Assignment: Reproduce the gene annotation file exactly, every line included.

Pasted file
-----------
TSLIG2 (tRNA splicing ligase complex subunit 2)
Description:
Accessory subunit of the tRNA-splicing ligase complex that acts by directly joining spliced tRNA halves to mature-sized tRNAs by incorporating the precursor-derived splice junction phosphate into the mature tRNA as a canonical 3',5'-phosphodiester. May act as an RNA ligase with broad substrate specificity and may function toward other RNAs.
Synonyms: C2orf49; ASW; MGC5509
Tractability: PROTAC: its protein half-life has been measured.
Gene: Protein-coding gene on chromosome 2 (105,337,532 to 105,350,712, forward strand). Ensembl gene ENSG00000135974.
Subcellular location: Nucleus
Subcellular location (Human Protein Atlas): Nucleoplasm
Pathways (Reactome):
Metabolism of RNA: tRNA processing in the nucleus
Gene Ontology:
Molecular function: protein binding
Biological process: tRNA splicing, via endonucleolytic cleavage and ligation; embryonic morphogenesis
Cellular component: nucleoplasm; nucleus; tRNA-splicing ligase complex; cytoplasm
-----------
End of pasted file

TSLIG2 (tRNA splicing ligase complex subunit 2)
Description:
Accessory subunit of the tRNA-splicing ligase complex that acts by directly joining spliced tRNA halves to mature-sized tRNAs by incorporating the precursor-derived splice junction phosphate into the mature tRNA as a canonical 3',5'-phosphodiester. May act as an RNA ligase with broad substrate specificity and may function toward other RNAs.
Synonyms: C2orf49; ASW; MGC5509
Tractability: PROTAC: its protein half-life has been measured.
Gene: Protein-coding gene on chromosome 2 (105,337,532 to 105,350,712, forward strand). Ensembl gene ENSG00000135974.
Subcellular location: Nucleus
Subcellular location (Human Protein Atlas): Nucleoplasm
Pathways (Reactome):
Metabolism of RNA: tRNA processing in the nucleus
Gene Ontology:
Molecular function: protein binding
Biological process: tRNA splicing, via endonucleolytic cleavage and ligation; embryonic morphogenesis
Cellular component: nucleoplasm; nucleus; tRNA-splicing ligase complex; cytoplasm